The forgotten man: The refugee forced to flee, and then vilified in the media and politics

The humanitarian community presently faces a mammoth funding shortage for the problems it already faces, let alone being able to mitigate against new disasters, said Peter Maurer, the president of the International Committee of the Red Cross to the crowd gathered at Davos. “We are confronted in 2018 with a big gap between needs of people and the capacity of the international system as a whole to respond,” he said.

“Historically, migration has a positive force in societies and economies around the world,” said William Swing, the director general of the International Organization of Migration. “We need to recognize that migration is not an issue to be ‘solved.’ It is a human reality that we need to manage, humanely and responsibly.”

But that’s simply not happening in most Western countries. “People look to their leadership, and there just isn’t a lot of political courage and leadership on the issue of migration right now,” Swing said.

Indian Prime Minister Narendra Modi lamented the disillusionment seeping into the West. “Many societies and countries are becoming more and more focused on themselves,” he said. “It feels like the opposite of globalization is happening. … Everyone is talking about an interconnected world, but we will have to accept the fact that globalization is slowly losing its luster,” Modi said. “The solution to this worrisome situation against globalization is not isolation. The solution is in understanding and accepting change.”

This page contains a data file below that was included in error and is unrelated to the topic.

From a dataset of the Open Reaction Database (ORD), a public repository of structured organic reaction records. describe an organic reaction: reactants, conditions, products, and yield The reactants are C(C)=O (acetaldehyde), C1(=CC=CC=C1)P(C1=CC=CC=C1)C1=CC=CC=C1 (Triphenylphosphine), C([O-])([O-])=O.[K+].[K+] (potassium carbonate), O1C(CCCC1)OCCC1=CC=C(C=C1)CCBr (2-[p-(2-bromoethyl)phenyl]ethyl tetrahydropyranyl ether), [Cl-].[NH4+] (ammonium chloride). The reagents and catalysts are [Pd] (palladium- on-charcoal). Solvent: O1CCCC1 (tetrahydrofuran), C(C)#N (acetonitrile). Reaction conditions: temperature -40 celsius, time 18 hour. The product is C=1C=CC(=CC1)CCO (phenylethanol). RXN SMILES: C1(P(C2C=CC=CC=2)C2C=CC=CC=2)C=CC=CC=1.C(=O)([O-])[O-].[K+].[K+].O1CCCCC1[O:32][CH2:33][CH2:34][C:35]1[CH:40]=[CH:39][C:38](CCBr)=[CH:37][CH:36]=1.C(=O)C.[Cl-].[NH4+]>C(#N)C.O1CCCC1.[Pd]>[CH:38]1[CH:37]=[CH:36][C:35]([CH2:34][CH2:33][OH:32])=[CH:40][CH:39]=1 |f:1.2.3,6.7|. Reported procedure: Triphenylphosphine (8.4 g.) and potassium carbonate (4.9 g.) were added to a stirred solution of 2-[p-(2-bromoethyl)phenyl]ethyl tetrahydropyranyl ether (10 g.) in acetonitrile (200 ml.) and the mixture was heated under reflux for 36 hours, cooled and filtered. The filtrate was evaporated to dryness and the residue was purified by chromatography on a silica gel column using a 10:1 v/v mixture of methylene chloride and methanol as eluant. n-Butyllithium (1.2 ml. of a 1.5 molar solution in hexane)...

Valter Sanches, the general secretary of IndustriALL Global Union, which represents about 50 million workers in more than 140 countries, said that the chasm between rich and poor was only growing wider. And the politics of the moment don’t seem capable of breaching the gap.

[Washington Post]

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